As recently reported in the journal Science Translational Medicine, DNA snippets identified and extracted from the tumors of cancer patients are creating a new series of biomarkers which can be used in blood tests subsequent to cancer treatment to determine if cancer treatments are successful, or if traces of the tumor remain.
These fragments of damaged and rearranged DNA, which occur in tumors as a result of cancer but not in normal tissue, are being cited as virtual “red flags” to identify successful cancer treatments and the eradication of tumors.
The work was done by scientists and researchers at the Carlsbad, California-based Johns Hopkins Kimmel Cancer Center and Life Technologies, a biotechnology firm vested in understanding cancer and identifying new treatments.
The team used the “bad” DNA sequences to create biomarkers. Biomarkers, in medicine, are substances (proteins in blood, or, in this case, unusual DNA strings) whose presence, and concentration, reveal ongoing disease processes and their severity. For example, a large proliferation of white blood cells would indicate the presence of infection in the body.
To identify these genetic biomarkers, researchers at the Johns Hopkins Kimmel Cancer Center scanned the genomes of six cancer patients, looking for these large segments, or strings, of rearranged DNA. Then they developed blood tests based on each form of cancer, and each patient, which used the DNA clusters to identify how well patients were responding to cancer therapies, and if such therapies had eradicated the tumor(s).
Once the process is commercialized, oncologists and even family practitioners may be able to use the novel tests to identify tumor spread or recurrence much sooner than is possible with X-rays, CT scans, PET scanning and even MRI imaging.
The biomarkers obtained by the recent study came from four patients with both colorectal and breast cancers, and were developed by sampling both healthy tissue and tumor tissue. Genetic sequencing of multiple fragments, or strands, of DNA was achieved with massively parallel sequencing, which derives in principle from the multiprocessing principles applied in computing, where numerous CPUs achieve “cloud computing”.
The erratically arranged strands of DNA which form the basis for the cancer biomarkers are, according to Johns Hopkins Kimmel Cancer Center cancer specialist Luis Diaz, an “erosion of the genome” (which has also been cited as the cause of cancer by some specialists).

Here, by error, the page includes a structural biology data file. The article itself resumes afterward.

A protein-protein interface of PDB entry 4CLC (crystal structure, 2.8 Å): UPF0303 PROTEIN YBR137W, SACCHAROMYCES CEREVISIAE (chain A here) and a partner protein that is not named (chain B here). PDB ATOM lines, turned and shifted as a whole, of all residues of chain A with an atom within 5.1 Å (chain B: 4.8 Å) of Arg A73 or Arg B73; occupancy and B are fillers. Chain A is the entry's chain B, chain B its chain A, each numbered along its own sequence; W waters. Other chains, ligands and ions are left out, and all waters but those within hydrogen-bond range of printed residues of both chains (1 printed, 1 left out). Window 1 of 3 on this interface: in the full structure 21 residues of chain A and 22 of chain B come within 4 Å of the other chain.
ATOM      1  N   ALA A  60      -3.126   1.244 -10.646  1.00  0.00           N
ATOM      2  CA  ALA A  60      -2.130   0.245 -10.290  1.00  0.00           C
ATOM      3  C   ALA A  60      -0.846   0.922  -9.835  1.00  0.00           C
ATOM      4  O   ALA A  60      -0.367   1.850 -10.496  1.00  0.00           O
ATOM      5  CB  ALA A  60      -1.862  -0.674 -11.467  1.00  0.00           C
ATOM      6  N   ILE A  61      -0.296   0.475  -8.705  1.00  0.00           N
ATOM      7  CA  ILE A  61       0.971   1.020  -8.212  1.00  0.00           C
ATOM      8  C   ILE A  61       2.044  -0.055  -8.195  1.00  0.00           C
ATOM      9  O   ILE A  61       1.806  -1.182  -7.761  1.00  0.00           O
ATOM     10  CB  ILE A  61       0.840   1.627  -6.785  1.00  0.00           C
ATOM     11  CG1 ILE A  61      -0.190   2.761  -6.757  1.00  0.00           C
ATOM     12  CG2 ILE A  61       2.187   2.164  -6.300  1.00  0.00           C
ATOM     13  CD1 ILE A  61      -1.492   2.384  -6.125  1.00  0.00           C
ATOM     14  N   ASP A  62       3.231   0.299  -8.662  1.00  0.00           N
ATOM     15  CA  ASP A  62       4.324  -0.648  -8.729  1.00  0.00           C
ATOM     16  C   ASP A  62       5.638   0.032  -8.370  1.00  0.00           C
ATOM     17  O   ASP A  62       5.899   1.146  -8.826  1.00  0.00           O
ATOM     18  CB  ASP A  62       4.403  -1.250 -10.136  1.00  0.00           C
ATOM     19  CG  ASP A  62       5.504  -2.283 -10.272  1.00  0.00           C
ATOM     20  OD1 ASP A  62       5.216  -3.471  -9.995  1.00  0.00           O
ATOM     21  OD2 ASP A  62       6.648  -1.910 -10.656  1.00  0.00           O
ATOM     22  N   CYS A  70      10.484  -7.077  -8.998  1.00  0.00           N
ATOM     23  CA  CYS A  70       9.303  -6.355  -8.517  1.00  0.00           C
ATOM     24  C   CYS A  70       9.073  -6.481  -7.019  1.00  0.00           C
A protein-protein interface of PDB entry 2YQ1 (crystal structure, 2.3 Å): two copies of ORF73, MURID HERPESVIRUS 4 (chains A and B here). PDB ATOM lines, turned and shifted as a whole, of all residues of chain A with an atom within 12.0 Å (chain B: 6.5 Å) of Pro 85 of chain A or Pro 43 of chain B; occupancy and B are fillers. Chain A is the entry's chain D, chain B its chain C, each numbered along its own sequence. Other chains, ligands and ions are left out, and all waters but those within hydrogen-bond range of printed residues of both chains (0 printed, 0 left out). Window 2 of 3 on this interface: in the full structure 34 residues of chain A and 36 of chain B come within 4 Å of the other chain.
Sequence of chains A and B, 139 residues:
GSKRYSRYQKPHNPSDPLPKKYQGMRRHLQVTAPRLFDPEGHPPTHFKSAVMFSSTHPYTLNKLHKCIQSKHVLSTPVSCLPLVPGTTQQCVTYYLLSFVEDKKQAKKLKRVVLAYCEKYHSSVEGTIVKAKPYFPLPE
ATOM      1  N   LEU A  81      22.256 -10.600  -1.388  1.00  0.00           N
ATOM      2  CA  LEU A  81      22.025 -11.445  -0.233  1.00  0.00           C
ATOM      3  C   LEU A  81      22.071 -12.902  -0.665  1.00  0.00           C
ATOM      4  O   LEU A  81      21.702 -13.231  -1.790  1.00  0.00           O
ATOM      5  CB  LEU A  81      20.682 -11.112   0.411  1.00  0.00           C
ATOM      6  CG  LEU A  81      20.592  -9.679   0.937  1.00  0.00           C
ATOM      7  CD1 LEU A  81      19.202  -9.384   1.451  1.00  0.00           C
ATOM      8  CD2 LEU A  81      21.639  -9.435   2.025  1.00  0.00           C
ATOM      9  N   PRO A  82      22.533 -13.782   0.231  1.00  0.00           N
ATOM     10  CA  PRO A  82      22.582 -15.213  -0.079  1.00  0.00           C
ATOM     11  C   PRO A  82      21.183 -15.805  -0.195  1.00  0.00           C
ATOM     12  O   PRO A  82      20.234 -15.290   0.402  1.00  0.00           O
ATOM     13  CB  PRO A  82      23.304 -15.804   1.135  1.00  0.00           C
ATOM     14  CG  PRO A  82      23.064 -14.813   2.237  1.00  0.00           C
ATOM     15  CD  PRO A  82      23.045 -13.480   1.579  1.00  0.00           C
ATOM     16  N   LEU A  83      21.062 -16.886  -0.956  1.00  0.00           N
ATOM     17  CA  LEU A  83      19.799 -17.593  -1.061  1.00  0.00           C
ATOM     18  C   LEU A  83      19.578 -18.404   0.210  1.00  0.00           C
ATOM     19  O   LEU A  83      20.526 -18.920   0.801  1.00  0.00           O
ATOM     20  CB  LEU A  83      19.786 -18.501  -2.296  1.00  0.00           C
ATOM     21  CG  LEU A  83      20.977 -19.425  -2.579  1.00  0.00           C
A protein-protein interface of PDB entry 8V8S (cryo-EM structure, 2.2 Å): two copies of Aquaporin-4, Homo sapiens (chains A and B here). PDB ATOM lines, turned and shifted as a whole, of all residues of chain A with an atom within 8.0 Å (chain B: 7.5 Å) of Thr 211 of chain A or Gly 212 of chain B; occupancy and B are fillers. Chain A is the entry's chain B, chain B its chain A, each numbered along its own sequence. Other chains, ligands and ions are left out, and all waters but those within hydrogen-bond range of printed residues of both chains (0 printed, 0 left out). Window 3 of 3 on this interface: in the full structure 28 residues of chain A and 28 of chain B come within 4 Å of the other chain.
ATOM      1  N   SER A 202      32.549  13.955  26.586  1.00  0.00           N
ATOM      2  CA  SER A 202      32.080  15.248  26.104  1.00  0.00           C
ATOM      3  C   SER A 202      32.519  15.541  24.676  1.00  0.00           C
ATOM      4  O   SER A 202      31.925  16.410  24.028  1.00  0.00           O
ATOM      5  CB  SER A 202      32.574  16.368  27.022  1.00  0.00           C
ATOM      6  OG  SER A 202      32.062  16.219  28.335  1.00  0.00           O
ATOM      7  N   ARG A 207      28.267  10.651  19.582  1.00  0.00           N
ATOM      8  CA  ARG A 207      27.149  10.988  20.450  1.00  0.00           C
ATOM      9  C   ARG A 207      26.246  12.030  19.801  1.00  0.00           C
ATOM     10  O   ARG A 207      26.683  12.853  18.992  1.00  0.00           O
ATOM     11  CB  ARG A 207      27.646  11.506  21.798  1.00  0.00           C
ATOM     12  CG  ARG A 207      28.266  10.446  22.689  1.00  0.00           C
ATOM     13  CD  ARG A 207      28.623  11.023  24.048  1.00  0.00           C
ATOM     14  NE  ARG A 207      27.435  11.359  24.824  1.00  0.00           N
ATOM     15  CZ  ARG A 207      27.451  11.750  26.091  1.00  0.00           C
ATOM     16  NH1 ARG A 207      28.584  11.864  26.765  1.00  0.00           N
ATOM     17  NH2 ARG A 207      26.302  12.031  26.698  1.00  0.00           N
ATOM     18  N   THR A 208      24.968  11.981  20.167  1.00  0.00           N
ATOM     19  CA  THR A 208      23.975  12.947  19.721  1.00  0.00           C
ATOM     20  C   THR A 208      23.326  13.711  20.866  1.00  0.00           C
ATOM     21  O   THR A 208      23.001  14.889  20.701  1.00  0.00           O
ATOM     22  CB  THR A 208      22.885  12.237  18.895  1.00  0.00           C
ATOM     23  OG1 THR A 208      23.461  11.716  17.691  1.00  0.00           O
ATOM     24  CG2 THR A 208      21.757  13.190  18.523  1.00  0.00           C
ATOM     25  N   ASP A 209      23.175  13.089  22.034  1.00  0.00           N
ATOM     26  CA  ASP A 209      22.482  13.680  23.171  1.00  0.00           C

These genetic anomalies were discovered in at least four regions of each of the tumor samples, and their future benefit in identifying cancer (and the success of cancer treatments) is limited only by the cost of DNA sequencing, which can run as high as $5,000 per patient, compared to a CT scan costing about $1,500.
Fortunately, the cost of DNA sequencing is beginning to come down, to about $4,500, according to Mountain View, California-based Complete Genomics. In addition, and perhaps even more important than costs, is the fact that use of the revolutionary biomarker test may be able to eliminate post-surgical chemotherapy or radiation treatments, where the tumor has been successfully eradicated by surgical means alone. This would prevent the aftereffects of radiation and chemotherapy, which some patients find more debilitating that then original cancer itself.
Diaz also anticipates the novel biomarker genetic sequencing being used in initial cancer screenings, not only to determine the type (origin) of the cancer, but its spread to other organs. The only problem with a more universal application of the sequencing screening at this point, Diaz notes, is that the erratic DNA sequences vary from one person to another, with each individual having a very unique “fingerprint” even in terms of defective, or tumor-derived, DNA.
In spite of that, the study – which was jointly funded by the National Institutes of Health (NIH), the Bethpage, New York-based Lustgarten Foundation, and the National Colorectal Cancer Research Alliance – may eventually evolve to identifying markers which are common to many individuals, and the new technique – which the team calls PARE (personalized analysis of recombined ends) – marks the second really big step toward “personalized” cancer care, which has long been a goal of cancer researchers worldwide.
The first step, as cancer patients and their loved ones know, was the discovery of PSA, the prostate-specific antigen, closely followed by the CA125 test used to monitor ovarian cancer. In addition, cancers of the blood are already monitored by following their individual genetic signatures when testing patients for potential cures.
Meanwhile, rather than resting on their laurels, cancer researchers continue to look for more cancer biomarkers applying across broad population groups, or ways to use the approach to test larger groups.
Ultimately, Wellcome Trust Sanger Institute geneticist Daniel MacArthur (who writes the twice-weekly blog, Genetic Future) anticipates tests like the one developed at Johns Hopkins Kimmel Cancer Center will become the paradigm for cancer patients, delivering not only personalized cancer treatment and monitoring but the promise of more complete cures with less tinkering once a person’s “cancer fingerprint” is identified.
Sources: Genetic Future blog, UK Press, Business Week, CancerResearchUK